Implications and Impact on the Company’s Structure
Alteration of nominal capital can have significant implications for the company’s structure.
It can affect the number of shares that the company can legally issue, the par value or face value of shares, and the overall capitalization of the company. Additionally, depending on the alteration, it may also impact the rights and privileges attached to different classes of shares, such as voting rights or dividend preferences.
Therefore, investors should closely examine the implications of the alteration to assess its potential impact on their ownership stake and the company’s financial position.
How Does Authorised Capital Affect Investors?
Authorized capital can have a few effects on investors. Let’s take a look:
- Investment Potential: The nominal capital can reflect a company’s capacity to raise funds by issuing additional shares. A higher authorised capital can mean the company can potentially raise more money in the future. This can be exciting for investors as it suggests potential growth and expansion.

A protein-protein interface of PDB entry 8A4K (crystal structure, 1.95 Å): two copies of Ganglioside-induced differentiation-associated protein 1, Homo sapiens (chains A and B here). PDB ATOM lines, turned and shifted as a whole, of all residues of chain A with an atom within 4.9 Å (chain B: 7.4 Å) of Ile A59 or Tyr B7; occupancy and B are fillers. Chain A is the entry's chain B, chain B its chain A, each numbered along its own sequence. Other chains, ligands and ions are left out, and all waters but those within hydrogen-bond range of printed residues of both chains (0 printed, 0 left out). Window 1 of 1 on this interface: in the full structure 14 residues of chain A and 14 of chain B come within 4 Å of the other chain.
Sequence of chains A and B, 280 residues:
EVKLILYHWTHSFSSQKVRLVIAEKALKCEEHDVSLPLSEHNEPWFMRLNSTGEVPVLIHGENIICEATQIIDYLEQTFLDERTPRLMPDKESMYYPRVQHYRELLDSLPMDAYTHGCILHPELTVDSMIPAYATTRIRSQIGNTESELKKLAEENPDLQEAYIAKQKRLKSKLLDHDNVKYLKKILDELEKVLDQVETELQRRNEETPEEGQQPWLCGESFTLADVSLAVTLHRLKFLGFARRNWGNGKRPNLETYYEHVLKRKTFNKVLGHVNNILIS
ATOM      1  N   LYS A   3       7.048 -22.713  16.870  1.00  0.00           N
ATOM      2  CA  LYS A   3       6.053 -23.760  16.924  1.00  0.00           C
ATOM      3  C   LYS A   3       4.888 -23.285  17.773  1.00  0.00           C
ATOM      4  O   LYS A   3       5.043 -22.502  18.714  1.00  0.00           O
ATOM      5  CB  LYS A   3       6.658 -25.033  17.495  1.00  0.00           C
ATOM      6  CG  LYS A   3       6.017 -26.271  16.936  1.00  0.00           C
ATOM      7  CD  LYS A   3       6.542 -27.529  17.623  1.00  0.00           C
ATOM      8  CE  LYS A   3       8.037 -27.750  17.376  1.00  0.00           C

- Ownership Impact: When a company issues new shares to raise capital, it can dilute the ownership of existing shareholders. This means your ownership stake may decrease as new investors come in. It’s important to consider how this dilution may affect your ownership percentage and voting rights.
- Funding Flexibility: A higher authorized share capital gives the company flexibility in raising funds. It can respond to changing market conditions or seize investment opportunities. This flexibility can benefit investors by helping the company secure funds for growth or navigate through challenging times.